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Should you include a DNR in an estate plan?

On Behalf of | Nov 10, 2022 | Estate Planning |

A DNR, or a “do not resuscitate” order, tells medical professionals not to give someone treatment designed to restart their heart or get them breathing again, should either of those processes stop. The person simply wants attempted life-saving care before this point, but they don’t want advanced treatments to be used or to be kept on life-support.

Many people feel that they want the end of their life to just be simple, and so they will consider a DNR. You may also be thinking about it if you’re worried that being kept in the hospital would be financially prohibitive for your family, and you don’t want them to feel like they have to cover those costs or lose money out of the estate.

Should you use a power of attorney?

While a DNR can work to do this, it’s not always very flexible. The medical professionals just follow the instructions. This is similar to how it’s done in an advance directive, although the advance directive may discuss more medical treatments than just resuscitation.

Perhaps a better way to do this would be to use a power of attorney. When you do this, you select an agent, and then you authorize this agent to make your medical decisions.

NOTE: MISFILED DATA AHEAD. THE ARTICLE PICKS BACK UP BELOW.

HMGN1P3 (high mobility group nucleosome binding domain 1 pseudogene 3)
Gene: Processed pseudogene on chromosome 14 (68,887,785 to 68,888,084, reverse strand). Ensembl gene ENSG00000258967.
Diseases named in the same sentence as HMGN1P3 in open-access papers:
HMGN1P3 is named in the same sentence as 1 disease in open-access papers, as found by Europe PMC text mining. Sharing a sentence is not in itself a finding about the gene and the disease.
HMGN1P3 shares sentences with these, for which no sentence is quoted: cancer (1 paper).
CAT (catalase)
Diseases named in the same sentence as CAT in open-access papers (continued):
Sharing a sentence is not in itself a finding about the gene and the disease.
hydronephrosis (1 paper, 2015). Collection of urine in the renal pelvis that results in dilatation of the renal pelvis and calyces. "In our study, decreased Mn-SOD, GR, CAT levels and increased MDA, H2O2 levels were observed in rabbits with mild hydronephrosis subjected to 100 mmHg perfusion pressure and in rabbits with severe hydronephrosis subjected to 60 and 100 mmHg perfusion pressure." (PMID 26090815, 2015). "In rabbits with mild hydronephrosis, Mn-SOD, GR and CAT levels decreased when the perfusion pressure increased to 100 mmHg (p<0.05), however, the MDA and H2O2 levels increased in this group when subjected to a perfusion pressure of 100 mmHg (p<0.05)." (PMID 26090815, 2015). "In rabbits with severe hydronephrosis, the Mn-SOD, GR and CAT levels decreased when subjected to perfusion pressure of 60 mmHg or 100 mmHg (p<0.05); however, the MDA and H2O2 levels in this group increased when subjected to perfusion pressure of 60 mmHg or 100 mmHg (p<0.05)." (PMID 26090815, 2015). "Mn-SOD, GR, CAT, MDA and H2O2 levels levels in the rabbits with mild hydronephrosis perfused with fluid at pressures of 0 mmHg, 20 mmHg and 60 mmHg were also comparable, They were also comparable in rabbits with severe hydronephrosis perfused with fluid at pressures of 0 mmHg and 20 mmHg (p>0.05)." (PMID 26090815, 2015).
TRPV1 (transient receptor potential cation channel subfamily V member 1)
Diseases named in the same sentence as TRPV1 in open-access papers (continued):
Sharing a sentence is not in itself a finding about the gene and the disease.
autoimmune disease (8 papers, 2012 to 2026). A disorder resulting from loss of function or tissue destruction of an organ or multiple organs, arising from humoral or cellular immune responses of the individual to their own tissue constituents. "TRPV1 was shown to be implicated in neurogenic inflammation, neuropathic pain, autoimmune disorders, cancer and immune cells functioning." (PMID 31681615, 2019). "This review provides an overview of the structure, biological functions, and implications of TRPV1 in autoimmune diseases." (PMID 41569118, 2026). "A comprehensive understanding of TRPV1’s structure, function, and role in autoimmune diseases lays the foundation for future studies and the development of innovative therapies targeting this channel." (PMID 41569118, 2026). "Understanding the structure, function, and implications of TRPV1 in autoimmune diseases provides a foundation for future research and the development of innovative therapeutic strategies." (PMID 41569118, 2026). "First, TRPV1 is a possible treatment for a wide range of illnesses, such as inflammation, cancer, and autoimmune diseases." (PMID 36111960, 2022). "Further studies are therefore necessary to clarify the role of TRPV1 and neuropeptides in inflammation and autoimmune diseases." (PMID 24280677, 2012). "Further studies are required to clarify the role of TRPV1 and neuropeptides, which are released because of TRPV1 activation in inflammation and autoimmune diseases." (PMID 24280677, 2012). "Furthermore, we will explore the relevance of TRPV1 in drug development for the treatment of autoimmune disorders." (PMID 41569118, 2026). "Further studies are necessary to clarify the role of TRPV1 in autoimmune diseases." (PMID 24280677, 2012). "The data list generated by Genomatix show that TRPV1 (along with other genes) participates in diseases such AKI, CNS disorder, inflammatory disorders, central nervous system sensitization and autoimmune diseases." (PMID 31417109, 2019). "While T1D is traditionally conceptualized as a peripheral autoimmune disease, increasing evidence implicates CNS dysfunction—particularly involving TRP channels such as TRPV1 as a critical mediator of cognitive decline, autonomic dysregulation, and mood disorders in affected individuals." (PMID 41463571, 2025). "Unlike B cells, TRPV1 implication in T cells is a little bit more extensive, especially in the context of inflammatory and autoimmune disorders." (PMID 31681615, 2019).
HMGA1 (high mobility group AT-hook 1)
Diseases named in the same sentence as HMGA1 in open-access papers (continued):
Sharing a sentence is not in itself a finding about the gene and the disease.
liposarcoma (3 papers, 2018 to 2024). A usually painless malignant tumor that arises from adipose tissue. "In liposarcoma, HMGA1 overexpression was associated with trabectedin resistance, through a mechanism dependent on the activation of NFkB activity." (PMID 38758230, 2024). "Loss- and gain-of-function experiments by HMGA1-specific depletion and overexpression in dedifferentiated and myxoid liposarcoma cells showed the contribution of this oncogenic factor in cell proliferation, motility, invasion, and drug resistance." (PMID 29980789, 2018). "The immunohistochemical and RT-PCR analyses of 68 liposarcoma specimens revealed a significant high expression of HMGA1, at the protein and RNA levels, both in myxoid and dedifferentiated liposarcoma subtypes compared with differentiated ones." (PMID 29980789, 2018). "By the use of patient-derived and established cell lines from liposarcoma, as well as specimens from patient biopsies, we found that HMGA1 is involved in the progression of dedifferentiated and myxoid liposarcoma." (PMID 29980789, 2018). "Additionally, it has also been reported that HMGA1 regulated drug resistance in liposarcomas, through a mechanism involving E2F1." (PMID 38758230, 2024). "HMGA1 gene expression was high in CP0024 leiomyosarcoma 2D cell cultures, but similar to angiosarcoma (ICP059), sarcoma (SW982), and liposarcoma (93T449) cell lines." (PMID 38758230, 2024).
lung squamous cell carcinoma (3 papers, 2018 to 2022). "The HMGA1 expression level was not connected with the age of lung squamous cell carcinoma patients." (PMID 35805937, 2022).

If you do still want to avoid life support or resuscitation, you simply talk to your agent about this in advance. They can make the same call for you that the DNR would make on your behalf. But the agent can also be flexible and react to the specifics of the situation. 

It is theoretically possible that a situation will arise in which they would believe you would want some type of life-saving care that may have not been permissible under the DNR. A power of attorney simply means that your medical team can respond to this, rather than being bound by a document. Regardless of what you decide to do, you may want to make sure you know what legal steps to take to create this plan.